4. Zigner

    Zigner Well-Known Member

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    Can you afford the house on your income alone? Can mom afford it on her income alone? If not, then this is not something you want to do.
     
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  5. Red Kayak

    Red Kayak Active Member

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    In the hypothetical case that you actually buy/build this house:
    1) You are still going to be paying a mortgage on the house 5-10 years from now. Your wife will not "get" the house in the divorce if she has no demonstrable ability to pay the mortgage. You refer to the child as "her daughter", so that implies that you are not the legal father. Providing for a child that is not legally yours is not your legal responsibility post divorce.

    2) Put your mother's name on the house; own it jointly. After all, your Mom is fronting the down payment. If it is jointly owned, then, should you get divorced, the equity that you would be squabbling over dividing would be only a portion off the total equity in the home, and Mom would be entitled to her share, should the house be sold.
     
  6. adjusterjack

    adjusterjack Super Moderator

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    Put your wife in the same house as her mother-in-law and you won't be happily married much longer. LOL.

    This is an absurd and dangerous idea.
     
    justblue likes this.
  7. Quinn Sjoblom

    Quinn Sjoblom Law Topic Starter New Member

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    You're absolutely right, I would never expect them to live together. Maybe I should have been more clear about "separate living space for mom". This will basically be a duplex. Completely separate living spaces, separare entrances, the 2 of them could go 10 years without talking if they want to.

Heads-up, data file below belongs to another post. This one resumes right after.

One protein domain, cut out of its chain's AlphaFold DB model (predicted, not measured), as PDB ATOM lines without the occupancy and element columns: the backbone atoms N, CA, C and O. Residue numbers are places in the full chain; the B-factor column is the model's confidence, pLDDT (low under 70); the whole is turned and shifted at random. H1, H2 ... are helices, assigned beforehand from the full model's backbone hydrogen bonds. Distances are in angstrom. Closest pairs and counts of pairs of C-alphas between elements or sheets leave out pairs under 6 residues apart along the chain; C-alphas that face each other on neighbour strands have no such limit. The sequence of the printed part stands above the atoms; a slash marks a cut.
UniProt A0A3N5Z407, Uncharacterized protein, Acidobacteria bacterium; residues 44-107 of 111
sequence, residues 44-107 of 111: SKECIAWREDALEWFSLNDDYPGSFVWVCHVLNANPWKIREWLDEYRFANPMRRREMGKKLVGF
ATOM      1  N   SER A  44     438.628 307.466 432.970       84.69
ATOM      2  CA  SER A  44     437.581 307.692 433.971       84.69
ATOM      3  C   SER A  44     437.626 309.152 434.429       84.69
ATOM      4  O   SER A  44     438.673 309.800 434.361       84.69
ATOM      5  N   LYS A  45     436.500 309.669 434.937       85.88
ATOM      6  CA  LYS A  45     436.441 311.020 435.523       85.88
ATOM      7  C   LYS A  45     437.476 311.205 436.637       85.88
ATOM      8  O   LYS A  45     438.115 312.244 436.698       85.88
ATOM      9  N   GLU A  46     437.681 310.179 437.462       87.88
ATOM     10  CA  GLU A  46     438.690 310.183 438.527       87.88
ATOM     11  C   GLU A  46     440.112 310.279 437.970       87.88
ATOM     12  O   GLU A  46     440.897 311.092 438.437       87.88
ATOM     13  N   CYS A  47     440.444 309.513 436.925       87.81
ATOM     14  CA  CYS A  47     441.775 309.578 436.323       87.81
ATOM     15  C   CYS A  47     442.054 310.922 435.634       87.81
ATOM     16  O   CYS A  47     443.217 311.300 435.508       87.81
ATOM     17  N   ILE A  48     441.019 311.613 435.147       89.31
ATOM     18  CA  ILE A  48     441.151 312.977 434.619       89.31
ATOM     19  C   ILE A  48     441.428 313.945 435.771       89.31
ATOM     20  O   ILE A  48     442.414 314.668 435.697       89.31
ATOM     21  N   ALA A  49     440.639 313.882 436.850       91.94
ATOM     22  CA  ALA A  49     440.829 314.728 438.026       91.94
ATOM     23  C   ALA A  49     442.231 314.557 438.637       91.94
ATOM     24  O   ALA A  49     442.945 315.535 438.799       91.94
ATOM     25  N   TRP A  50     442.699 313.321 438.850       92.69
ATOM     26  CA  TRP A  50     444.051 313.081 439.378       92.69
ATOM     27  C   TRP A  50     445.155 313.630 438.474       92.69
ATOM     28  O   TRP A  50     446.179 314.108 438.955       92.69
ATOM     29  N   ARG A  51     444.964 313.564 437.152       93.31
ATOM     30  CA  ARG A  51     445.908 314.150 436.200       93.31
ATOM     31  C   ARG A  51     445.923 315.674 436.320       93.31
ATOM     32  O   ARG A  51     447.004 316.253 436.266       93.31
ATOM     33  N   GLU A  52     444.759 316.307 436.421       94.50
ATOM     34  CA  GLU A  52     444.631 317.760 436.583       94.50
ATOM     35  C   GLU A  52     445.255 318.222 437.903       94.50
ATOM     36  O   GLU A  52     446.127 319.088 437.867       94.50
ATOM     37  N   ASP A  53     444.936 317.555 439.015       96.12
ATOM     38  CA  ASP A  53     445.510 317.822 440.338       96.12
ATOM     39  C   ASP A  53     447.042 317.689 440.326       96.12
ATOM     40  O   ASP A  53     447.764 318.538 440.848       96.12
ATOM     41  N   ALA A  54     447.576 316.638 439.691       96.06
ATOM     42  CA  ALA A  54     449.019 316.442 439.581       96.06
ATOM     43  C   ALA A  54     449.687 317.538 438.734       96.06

What else is absurd about it? Were you just assuming they would be living together? Financially it makes things a lot easier for us. Within a year, we will both be paying 900 in rent. This mortgage will be about 1200. Could I afford mortgage without mom? Yes, I could. Also when mom passes away, I will have 50k in life insurance to help. Could mom pay mortgage without me? Probably not, but mom already can't afford her rent without me. My wife can work, and will be in the future. She had surgery last summer so we decided to keep her home for now, at least until we move. New house will be 40 minutes away from where we are now, closer to my work. Wife can get a job closer to that area. If something happened to me, my wife and mother could handle the mortgage between the 2 of them, or they sell it and go back to renting. I'll be putting a lot of sweat equity into building this, so it will immediately have more equity than moms down payment. I think a 3 income house that can survive on 1 or 2 is safer than the average 1 or 2 income house. If there's a better solution for us, I'm all ears. In our current situation, I have to give mom 400 per month to afford her bills. Doing so, I can't afford a house of my own and I don't have a down payment anyway. Once wife is working, we could eventually have a down payment in years and be able to get in a house while still helping mom with her rent, but it's just a losing battle. We live in a town where rent is on the rise constantly. Another thing to consider, when mom gets old and needs help getting around, it's gonna be a lot easier for me if she's right downstairs.

    Red kayak, owning the house jointly with mom is one thing I considered, but how would this play out in court with a divorce? Would the judge rule that wife stays in house until child is 18? No she would not be able to afford the mortgage herself, but I've heard of cases where husband was required to leave the house and also continue supporting them. I do consider her our daughter, but I am not bio father and wife does receive child support for her from her father. I want them to be taken care of in divorce, I just can't risk myself and mom being thrown out and also having to continue paying bills to support them. That's just not a situation I would be able to get through.